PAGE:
by GEORGE H. SMITH
Part Two: JUNE 4, 2013
In Part 1 of this series, I discussed how many of the works on international law, especially those published during the seventeenth and eighteenth centuries, provided the infrastructure for a libertarian theory of rights. (This was called the “law of nations” in its early stages; the word “international” was coined by Jeremy Bentham in the late eighteenth century.) I do not wish to suggest that all natural-law philosophers reached libertarian conclusions. On the contrary, some, such as Samuel Pufendorf and Christian Thomasius, defended a form of political absolutism, whereas others reached more liberal conclusions.
Such differences highlight the fact that philosophers who begin with the same basic premises may develop and apply those premises differently. I will discuss these and other problems in a later series on the natural law/natural rights tradition, but they are too complex to cover here. (Over forty of the most important works on modern natural-law theory have been published by Liberty Fund in a series on Natural Law and Enlightenment Classics. The significance of this ambitious and scholarly project for the history of classical liberal and libertarian thought can scarcely be overestimated.)
I noted in my last essay that philosophers of international law typically based their ideas about the rights of sovereign nation-states on the natural rights of sovereign individuals in a state of nature. This analogy is unjustified, in my opinion, since nations should not be viewed as autonomous moral agents. Nevertheless, this methodology, by focusing on the rights of sovereign individuals, yielded a number of significant results, including the following:
(1) International law, by its very nature, must apply to every nation, regardless of the dominant religious beliefs of a particular nation. This requirement led to a greater emphasis on the distinction between natural law and theology, especially divine revelation as it was believed to exist in the Bible. As Hugo Grotius famously remarked in the Prolegomena to The Law of War and Peace (1625):
What we have been saying [about natural law] would have a degree of validity even if we should concede that which cannot be conceded without the utmost wickedness, that there is no God, or that the affairs of men are of no concern to him.
Although many Catholic philosophers prior to Grotius followed Thomas Aquinas in affirming that the precepts of natural law can be known by reason alone, their Protestant counterparts believed that the scholastics had relied too much on revelation in their discussions. Not surprisingly, Protestant philosophers also objected to Catholic efforts to elevate the authority of the pope over secular rulers. This is not to say that Protestant philosophers excluded God from the realm of natural law altogether, but, again, this is a complicated controversy that I cannot discuss here.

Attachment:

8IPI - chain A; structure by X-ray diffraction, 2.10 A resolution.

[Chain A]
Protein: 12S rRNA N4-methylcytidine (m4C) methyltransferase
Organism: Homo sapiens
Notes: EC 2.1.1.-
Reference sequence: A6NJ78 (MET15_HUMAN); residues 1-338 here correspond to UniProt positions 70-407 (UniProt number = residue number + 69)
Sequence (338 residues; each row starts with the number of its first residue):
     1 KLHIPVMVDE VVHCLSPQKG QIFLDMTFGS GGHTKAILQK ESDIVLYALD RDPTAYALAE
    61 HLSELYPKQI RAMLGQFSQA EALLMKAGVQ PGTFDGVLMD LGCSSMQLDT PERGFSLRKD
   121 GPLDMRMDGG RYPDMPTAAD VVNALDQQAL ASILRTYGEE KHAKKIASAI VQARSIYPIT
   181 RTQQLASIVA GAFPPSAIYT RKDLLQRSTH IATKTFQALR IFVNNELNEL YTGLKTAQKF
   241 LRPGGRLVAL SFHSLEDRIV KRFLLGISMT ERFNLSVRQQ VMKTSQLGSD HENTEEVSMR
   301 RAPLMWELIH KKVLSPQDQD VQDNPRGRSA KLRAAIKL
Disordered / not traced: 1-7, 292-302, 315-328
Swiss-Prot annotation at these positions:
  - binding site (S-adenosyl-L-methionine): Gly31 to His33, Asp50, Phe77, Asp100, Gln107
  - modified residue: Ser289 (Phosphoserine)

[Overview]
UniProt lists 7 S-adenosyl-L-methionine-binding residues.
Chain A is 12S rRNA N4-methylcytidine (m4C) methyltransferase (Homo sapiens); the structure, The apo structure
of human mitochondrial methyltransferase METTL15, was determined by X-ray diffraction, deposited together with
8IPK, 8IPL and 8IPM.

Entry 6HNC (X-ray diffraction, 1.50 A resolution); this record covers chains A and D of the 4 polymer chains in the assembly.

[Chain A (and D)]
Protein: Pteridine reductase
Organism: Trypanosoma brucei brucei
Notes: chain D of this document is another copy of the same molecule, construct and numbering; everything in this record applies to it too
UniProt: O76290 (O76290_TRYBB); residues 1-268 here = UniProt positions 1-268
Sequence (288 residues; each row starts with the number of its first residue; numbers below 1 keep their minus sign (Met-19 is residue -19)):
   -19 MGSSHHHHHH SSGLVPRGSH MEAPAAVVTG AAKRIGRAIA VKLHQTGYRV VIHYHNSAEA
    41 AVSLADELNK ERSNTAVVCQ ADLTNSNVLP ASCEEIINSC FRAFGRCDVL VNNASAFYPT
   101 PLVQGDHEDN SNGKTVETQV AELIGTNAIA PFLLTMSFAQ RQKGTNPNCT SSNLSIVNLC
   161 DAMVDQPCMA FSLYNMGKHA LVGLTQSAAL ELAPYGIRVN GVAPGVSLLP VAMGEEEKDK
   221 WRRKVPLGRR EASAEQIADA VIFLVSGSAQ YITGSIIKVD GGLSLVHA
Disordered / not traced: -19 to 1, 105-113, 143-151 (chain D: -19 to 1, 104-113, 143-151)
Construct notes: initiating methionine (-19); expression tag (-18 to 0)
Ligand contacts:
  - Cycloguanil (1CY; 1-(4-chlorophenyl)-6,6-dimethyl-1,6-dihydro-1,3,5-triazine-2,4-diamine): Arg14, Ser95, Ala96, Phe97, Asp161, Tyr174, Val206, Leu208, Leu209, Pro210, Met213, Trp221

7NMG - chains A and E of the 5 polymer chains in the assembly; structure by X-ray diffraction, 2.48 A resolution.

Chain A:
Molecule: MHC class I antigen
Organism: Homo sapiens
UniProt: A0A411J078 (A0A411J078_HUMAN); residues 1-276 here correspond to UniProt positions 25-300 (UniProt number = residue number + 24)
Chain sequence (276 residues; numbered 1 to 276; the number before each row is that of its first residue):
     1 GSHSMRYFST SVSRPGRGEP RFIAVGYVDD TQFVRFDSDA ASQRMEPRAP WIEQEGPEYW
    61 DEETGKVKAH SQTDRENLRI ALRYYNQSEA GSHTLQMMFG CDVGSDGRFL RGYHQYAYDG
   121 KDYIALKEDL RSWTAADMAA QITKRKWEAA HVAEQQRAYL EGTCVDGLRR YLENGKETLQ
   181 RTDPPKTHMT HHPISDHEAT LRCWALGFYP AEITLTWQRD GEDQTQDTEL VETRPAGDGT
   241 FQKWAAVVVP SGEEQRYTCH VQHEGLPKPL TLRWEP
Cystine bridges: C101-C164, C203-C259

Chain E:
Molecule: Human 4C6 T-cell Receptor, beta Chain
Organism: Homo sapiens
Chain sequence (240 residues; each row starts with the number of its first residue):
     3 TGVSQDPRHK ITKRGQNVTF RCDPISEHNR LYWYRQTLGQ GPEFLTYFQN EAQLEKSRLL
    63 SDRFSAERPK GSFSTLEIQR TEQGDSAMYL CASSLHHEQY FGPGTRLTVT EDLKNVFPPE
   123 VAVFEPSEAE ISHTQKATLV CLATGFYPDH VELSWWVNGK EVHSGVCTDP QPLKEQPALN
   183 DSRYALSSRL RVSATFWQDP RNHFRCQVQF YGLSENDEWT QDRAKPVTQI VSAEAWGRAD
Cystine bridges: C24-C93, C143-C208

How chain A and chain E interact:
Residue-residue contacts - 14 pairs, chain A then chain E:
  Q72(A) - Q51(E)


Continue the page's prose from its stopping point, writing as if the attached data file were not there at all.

The secularization of natural law was inherent in the very nature of international law, since to stress the Bible as a moral authority would not be accepted by non-Christian nations. Only an appeal to the principles of reason could lay claim to universal validity among all nations, Christian and non-Christian alike. Moreover, the claim that sovereign nation-states have equal rights, regardless of their religious affiliations, could only be justified if religious beliefs were irrelevant to the natural rights of individuals in a state of nature. Although it would be wide of the mark to say that Protestant theorists of natural law were always consistent defenders of religious freedom, it is fair to say that most advocated religious toleration.
(2) The primary purpose of theories of international law was to establish universal criteria, based on reason, for a just war. Whereas earlier philosophers had typically used terms like “injury” to specify when a war is justified—a proviso that permitted a broad range of interpretations—natural-rights philosophers insisted that only a violation of rights can justify a war, and that these rights place moral restraints on what belligerents may properly do while fighting a war. As Grotius wrote:
Least of all should that be admitted which some people imagine, that in war all [moral] laws are in abeyance. On the contrary, war ought not to be undertaken except for the enforcement of rights; when once undertaken, it should be carried on only within the bounds of law and good faith. [I]n order that wars may be justified, they must be carried on with no less scrupulousness than judicial processes are wont to be.